display a backtrace, inspect the variables on a stack frame, etc. The
recursive REPL can be quit to return to the original one.
* Support for hygienic macros
The `syntax-rules’ and `syntax-case’ hygienic macro systems are
supported natively by Guile, without importing `(ice-9 syncase)’, and
work across module boundaries. They are a better replacement for
* Unicode support
Scheme strings can hold any Unicode character, and ports can read and
write Unicode text in various encodings.
* Partial R6RS compatibility
The `library’ and `import’ forms of R6RS are supported, and all the
R6RS libraries defined in the standard are available. See “R6RS
Incompatibilities” in the manual, for details about remaining
* New dynamic foreign function interface
The `(system foreign)’ module provides a new dynamic foreign function
interface (FFI). It allows bindings to C libraries to be written
without a single line of C code.
* Switch to the Boehm-Demers-Weiser garbage collector
Guile now uses the Boehm-Demers-Weiser conservative garbage collector
(aka. libgc). It makes interaction with C code easier making, for
instance, the use of mark and free SMOB procedures optional in many
cases. It also improves performance.
* New modules
** `(srfi srfi-18)’, more sophisticated multithreading support
** `(srfi srfi-27)’, sources of random bits
** `(srfi srfi-38)’, External Representation for Data With Shared Structure
** `(srfi srfi-42)’, eager comprehensions
** `(srfi srfi-45)’, primitives for expressing iterative lazy algorithms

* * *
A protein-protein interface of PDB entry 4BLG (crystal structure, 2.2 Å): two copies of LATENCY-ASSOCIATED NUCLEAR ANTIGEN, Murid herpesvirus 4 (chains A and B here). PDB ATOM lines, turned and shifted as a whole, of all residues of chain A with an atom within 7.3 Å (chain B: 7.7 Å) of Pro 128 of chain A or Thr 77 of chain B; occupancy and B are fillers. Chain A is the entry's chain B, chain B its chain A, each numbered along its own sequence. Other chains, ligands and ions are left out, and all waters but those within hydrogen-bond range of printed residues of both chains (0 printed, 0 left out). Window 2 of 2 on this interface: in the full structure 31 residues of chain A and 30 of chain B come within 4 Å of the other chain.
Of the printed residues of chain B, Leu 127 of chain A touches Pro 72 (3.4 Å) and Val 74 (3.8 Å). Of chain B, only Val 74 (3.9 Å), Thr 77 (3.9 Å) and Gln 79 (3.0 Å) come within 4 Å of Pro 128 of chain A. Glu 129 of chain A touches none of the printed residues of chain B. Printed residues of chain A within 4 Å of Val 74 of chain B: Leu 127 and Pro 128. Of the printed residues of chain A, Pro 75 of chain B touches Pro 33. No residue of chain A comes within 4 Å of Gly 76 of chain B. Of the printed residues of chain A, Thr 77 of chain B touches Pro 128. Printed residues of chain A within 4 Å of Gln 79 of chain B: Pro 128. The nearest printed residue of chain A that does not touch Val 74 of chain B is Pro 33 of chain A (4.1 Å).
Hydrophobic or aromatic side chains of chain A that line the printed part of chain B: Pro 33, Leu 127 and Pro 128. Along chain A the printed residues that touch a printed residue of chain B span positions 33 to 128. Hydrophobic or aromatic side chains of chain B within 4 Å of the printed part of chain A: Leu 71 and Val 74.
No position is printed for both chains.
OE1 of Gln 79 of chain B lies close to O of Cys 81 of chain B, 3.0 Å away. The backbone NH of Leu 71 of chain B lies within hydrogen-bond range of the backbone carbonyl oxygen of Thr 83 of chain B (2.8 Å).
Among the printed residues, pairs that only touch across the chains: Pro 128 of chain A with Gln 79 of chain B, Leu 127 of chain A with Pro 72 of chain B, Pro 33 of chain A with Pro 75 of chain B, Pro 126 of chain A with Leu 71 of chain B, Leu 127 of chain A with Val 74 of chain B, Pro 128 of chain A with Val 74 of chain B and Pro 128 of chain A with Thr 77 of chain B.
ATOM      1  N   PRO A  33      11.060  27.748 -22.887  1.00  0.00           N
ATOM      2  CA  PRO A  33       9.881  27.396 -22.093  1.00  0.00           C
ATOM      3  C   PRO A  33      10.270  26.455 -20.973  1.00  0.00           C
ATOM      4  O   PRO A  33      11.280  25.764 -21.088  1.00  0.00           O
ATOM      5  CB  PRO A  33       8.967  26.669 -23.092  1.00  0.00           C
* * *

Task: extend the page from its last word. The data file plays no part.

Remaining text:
** `(srfi srfi-67)’, compare procedures
** `(ice-9 i18n)’, internationalization support
** `(ice-9 futures)’, fine-grain parallelism
** `(rnrs bytevectors)’, the R6RS bytevector API
** `(rnrs io ports)’, a subset of the R6RS I/O port API
** `(system xref)’, a cross-referencing facility (FIXME undocumented)
** `(ice-9 vlist)’, lists with constant-time random access; hash lists
** `(system foreign)’, foreign function interface
** `(sxml …)’, tools for XML processing
** `(texinfo …)’, parsing and production of Texinfo documents
** `(sxml match)’, a pattern matcher for SXML
** `(srfi srfi-9 gnu)’, extensions to the SRFI-9 record library
** `(system vm coverage)’, a line-by-line code coverage library
** `(web …)’, modules for URI and HTTP handling
** `(ice-9 poll)’, a poll wrapper
** `(system base lalr)’, the `lalr-scm’ LALR(1) parser generator
** `(statprof)’, statistical profiler
* New dependencies
** libgc 7.x, http://www.hpl.hp.com/personal/Hans_Boehm/gc/
** GNU libunistring, http://www.gnu.org/software/libunistring/
** libffi, http://sourceware.org/libffi/
You can follow Guile development in the Git repository and on the Guile
mailing lists. Guile builds from the `master’ branch of Git have
version number 2.1.x.
Guile versions with an odd middle number, e.g., 2.1.*, are unstable
development versions. Even middle numbers indicate stable versions.
This has been the case since the 1.3.* series.
Please report bugs to `firstname.lastname@example.org’. We also welcome reports of
successful builds, which can be sent to the same email address.
Ludovic Courtès, on behalf of the Guile team.